# How do you differentiate the following parametric equation:  x(t)=(t-1)^2-e^t, y(t)= (t+2)^2+t^2?

Sep 10, 2017

To find derivatives with respect to t, differentiate normally. To find $\frac{\mathrm{dy}}{\mathrm{dx}}$, use $\frac{\mathrm{dy}}{\mathrm{dx}} = \frac{\frac{\mathrm{dy}}{\mathrm{dt}}}{\frac{\mathrm{dx}}{\mathrm{dt}}}$. Solutions below.

#### Explanation:

Provided you mean finding $\frac{\mathrm{dx}}{\mathrm{dt}}$ and $\frac{\mathrm{dy}}{\mathrm{dt}}$ , we do it the same way that we would if t were x and x (t) and y (t) were both functions of x. The usual rules apply, including the chain rule ($f \left(x\right) = g \left(h \left(x\right)\right) \to f ' \left(x\right) = h ' \left(x\right) g ' \left(h\right)$. Thus...

$x \left(t\right) = {\left(t - 1\right)}^{2} - {e}^{t} \to \frac{\mathrm{dx}}{\mathrm{dt}} = 2 \left(t - 1\right) - {e}^{t}$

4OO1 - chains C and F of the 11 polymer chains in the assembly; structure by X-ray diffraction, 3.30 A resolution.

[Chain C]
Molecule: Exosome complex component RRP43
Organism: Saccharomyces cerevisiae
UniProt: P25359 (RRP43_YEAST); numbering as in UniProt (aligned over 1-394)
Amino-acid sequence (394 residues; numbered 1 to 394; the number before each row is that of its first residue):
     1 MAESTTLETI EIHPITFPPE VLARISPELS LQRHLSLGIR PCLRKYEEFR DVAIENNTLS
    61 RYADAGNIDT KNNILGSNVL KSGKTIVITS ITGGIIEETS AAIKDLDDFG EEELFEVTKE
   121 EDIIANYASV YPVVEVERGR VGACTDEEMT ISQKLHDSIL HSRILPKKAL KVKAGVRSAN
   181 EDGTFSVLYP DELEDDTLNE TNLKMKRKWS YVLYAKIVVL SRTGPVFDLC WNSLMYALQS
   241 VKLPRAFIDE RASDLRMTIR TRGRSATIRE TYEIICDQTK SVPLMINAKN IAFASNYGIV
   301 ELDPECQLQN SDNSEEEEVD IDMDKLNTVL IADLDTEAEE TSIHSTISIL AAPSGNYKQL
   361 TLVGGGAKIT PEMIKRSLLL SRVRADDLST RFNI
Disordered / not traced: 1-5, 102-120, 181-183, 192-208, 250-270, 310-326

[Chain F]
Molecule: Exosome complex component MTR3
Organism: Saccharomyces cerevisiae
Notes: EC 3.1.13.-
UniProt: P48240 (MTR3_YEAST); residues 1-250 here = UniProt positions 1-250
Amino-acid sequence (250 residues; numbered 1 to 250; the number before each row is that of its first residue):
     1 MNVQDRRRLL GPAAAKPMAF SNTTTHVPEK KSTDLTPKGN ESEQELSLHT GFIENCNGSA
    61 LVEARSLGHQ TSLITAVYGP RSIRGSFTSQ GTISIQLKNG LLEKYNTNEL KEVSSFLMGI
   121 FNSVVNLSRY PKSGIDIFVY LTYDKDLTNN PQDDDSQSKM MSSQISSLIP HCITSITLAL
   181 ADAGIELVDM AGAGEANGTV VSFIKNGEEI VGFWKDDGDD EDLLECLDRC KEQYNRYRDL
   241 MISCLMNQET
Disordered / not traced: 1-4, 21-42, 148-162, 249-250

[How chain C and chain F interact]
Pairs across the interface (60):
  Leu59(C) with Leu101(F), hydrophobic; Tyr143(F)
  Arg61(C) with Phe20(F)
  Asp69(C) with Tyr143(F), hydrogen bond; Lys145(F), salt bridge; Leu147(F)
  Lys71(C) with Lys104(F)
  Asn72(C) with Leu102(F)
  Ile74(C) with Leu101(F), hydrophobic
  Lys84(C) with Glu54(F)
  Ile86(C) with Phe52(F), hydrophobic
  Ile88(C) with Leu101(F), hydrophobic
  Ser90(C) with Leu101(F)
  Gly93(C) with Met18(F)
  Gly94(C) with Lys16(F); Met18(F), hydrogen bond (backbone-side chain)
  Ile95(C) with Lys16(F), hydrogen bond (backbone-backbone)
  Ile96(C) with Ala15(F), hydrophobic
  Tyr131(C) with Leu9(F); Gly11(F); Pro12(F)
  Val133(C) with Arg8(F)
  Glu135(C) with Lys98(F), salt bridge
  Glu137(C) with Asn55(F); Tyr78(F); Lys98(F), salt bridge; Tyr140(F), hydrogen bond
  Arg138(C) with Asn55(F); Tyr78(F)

And

$y \left(t\right) = {\left(t + 2\right)}^{2} + {t}^{2} \to \frac{\mathrm{dy}}{\mathrm{dt}} = 2 \left(t + 2\right) + 2 t = 4 t + 2$

If instead you want $\frac{\mathrm{dy}}{\mathrm{dx}}$, we can solve that as follows:

$\frac{\mathrm{dy}}{\mathrm{dt}} = \frac{\mathrm{dy}}{\mathrm{dx}} \frac{\mathrm{dx}}{\mathrm{dt}}$ (chain rule).

Rearranging, we can get...

(dy)/dx = ((dy)/dt)/((dx)/dt) -> (dy)/dx =(4t+2)/(2(t-1)-e^t